Car Trip Packing and Survival
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The only way we can afford to go to WDW once every 12-18 months is to drive there from here in upstate NY.
I always get a trip tik from AAA, and another wonderful book is the Exit Authority. Renamed Exit Source in 2001, I think it is now out of print. It is a wonderful resource that would tell of all gas stations, restaurants, banks, Wal-marts, hotels, etc, etc. within a 1/4-mile radius of any given interstate interchange. We managed to find a copy on ebay for a friend. Even though the info might be slightly outdated, not all that much changes at those interchanges from year to year. It is a great resource. Haven't found anything that really compares.
I just love the welcome centers as you enter each state. Usually within the first couple miles after you cross the border, there are always clean rest rooms and if the weather is nice, you can take advantage of the picnic areas which are usually there. No gas, but a great stop for a quick on-off.
On our drive down last summer, we located McDonald's with play areas approximately where we planned to stop for lunch. We would unload the kids and make the necessary bathroom stop. Then, DH would pick up food for the two of us and we would eat while watching the kids burn off some steam in the play area. When we were ready to go, I'd wash up the kids and get them loaded into the car while DH would buy their lunches. They ate while we resumed our trip and then they were ready for 'nap time' (all parents favorite time of the day).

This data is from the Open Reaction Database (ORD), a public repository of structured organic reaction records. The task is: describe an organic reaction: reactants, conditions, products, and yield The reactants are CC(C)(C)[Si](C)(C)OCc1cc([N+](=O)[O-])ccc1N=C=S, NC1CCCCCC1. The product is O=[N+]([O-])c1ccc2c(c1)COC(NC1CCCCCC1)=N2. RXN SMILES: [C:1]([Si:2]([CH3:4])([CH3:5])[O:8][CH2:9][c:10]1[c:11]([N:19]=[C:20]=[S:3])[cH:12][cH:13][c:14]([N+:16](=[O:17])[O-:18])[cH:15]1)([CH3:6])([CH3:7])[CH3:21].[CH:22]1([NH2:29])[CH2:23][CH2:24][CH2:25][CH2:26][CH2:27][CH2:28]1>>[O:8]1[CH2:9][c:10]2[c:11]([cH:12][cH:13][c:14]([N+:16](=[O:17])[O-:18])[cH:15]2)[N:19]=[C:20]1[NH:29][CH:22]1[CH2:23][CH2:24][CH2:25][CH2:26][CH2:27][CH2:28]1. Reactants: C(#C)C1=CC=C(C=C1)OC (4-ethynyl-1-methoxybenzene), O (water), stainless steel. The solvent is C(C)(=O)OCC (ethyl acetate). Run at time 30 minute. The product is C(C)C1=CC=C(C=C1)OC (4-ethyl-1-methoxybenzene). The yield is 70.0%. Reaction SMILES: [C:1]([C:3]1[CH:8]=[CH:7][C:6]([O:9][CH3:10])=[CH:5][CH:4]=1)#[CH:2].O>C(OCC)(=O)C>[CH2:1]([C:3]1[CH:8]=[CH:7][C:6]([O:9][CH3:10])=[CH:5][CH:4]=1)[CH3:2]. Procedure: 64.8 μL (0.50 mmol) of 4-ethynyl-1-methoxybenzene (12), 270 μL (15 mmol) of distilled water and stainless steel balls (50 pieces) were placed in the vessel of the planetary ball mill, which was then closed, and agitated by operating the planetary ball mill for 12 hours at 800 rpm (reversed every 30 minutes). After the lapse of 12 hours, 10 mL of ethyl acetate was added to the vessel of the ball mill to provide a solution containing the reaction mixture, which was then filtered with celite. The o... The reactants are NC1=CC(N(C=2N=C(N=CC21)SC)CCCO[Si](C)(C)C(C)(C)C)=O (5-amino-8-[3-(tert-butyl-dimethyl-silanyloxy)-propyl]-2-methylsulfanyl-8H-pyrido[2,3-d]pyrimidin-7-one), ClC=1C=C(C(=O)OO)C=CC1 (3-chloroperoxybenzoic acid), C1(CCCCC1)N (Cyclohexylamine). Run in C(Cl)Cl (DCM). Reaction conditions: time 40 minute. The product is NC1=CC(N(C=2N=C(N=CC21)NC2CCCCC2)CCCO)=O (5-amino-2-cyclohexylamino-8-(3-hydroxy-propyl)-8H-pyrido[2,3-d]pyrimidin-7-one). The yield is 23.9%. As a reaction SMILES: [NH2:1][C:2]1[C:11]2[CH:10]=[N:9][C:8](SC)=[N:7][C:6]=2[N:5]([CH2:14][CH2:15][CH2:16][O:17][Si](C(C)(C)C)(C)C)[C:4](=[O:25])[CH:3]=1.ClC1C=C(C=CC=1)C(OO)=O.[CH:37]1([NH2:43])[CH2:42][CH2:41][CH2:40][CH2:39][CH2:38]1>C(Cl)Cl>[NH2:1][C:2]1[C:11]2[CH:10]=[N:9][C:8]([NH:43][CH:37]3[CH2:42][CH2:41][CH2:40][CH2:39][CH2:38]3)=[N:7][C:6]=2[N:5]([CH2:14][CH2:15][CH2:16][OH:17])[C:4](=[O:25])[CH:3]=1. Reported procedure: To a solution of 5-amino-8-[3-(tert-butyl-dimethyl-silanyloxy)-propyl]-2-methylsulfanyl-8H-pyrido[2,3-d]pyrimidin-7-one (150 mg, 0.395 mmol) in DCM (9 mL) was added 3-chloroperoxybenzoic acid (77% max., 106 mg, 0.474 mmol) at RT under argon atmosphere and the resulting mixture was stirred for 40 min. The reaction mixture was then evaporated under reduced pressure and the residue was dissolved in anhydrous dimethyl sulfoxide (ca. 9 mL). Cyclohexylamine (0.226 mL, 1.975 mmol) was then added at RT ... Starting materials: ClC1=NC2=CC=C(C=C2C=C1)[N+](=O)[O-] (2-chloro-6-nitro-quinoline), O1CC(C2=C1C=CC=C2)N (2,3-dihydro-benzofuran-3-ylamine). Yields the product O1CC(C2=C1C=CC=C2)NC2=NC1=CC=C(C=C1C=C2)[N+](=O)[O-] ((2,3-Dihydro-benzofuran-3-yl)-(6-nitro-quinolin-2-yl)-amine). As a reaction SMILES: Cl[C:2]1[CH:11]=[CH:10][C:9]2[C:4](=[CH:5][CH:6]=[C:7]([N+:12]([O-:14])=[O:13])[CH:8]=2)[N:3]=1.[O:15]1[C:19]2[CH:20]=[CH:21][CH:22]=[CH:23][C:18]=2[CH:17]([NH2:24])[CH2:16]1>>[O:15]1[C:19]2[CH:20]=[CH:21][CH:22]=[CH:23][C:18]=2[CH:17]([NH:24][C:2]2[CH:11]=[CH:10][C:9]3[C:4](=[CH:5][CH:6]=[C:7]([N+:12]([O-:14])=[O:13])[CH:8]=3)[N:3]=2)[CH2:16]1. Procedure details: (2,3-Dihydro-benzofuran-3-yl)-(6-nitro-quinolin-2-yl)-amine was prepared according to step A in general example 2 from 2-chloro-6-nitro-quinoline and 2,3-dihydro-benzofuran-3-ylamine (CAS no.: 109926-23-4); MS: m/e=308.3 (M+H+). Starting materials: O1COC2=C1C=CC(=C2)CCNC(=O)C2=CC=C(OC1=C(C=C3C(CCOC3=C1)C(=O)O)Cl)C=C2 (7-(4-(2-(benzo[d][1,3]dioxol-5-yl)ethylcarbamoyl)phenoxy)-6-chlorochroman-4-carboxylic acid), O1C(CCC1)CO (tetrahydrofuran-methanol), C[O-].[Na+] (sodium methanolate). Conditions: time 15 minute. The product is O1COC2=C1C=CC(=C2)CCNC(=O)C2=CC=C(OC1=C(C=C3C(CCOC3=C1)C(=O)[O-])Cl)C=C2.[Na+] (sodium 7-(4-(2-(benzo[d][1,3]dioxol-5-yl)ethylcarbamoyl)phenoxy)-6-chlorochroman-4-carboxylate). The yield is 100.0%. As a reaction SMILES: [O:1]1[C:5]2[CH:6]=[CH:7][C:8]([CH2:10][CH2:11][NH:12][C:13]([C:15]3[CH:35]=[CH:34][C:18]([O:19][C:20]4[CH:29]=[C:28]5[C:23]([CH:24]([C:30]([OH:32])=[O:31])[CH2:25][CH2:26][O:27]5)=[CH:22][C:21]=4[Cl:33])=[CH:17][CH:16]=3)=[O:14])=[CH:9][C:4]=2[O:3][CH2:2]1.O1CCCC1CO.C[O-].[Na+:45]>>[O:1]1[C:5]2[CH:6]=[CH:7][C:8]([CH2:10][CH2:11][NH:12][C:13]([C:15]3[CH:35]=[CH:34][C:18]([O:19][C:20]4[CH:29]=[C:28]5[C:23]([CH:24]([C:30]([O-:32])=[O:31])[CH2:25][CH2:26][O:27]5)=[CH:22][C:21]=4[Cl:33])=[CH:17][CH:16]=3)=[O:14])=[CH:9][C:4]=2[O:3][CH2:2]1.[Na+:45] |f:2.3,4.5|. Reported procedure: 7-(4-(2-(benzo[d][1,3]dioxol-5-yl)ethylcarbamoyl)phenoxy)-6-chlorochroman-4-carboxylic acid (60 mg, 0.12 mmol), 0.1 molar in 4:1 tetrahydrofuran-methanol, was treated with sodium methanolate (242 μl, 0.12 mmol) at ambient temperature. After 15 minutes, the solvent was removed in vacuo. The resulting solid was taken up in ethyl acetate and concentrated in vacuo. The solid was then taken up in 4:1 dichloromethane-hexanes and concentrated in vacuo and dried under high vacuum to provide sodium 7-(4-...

The McDonald's website is very easy to use and provides directions so that you can be sure you're choosing a location that's right off of the highway (and not 15 minutes out of your way). It even lists locations with drive up windows (if the kids are sleeping when you are hungry).
I NEVER thought to have us adults eat while the kids play and then let them have THEIR meals in the car! My kids are pokey eaters, and then they want to play too. What a fantastic idea. I keep those divided trays in the car for eating in there normally, they'll be making this trip with us! Thanks!
WARNING. This is a long post. I've got all this information in my pre-trip report in another forum, but I thought I'd just slip my 2 cents (or 2 bucks) in here.
We have a Dodge Sport Caravan. It’s smaller than a regular minivan by about a foot in length. Space is at a premium when you’re driving 12 hours and then another 10 hours (and that’s one way). For these trips, we carry “The Turtle” on the luggage rack. It’s a hard side “X-Cargo" luggage carrier we bought from Sears years ago. Better than the soft-sided ones when it rains. All our luggage, extra drinks, etc. go up top in the Turtle.
We always take out the middle seat of the van (we have a bench seat). The kids sit in the very back. Between the kids, on the seat, is our portable DVD player (with headphones - no other way to go!). Behind the seat is my “Medicine Bag” (I keep this packed to the hilt), my cosmetic bag, a bag with one change of clothes for everyone, pillows and blankets. We try to be sure that the seat will still recline so the kids can nap on the way.
Under the passenger seat is a drawer where I keep a large check file with a map of every state we’ll be passing through, as well as our AAA TripTik and auto insurance/registration as well as copies of our Annual Passes in case they’re lost. Also in this drawer is some “office essentials” such as scissors, tape, post it notes, note paper, paper clips, 2 pens, a mechanical pencil, a sharpie, travel size hand sanitizer gel, comb, glue stick, binder clips, tape measure, swiss army knife, Carmex, fingernail clippers, mints, extra sunglasses and a few extra bandaids. It sounds like a lot, but it all fits with room to spare.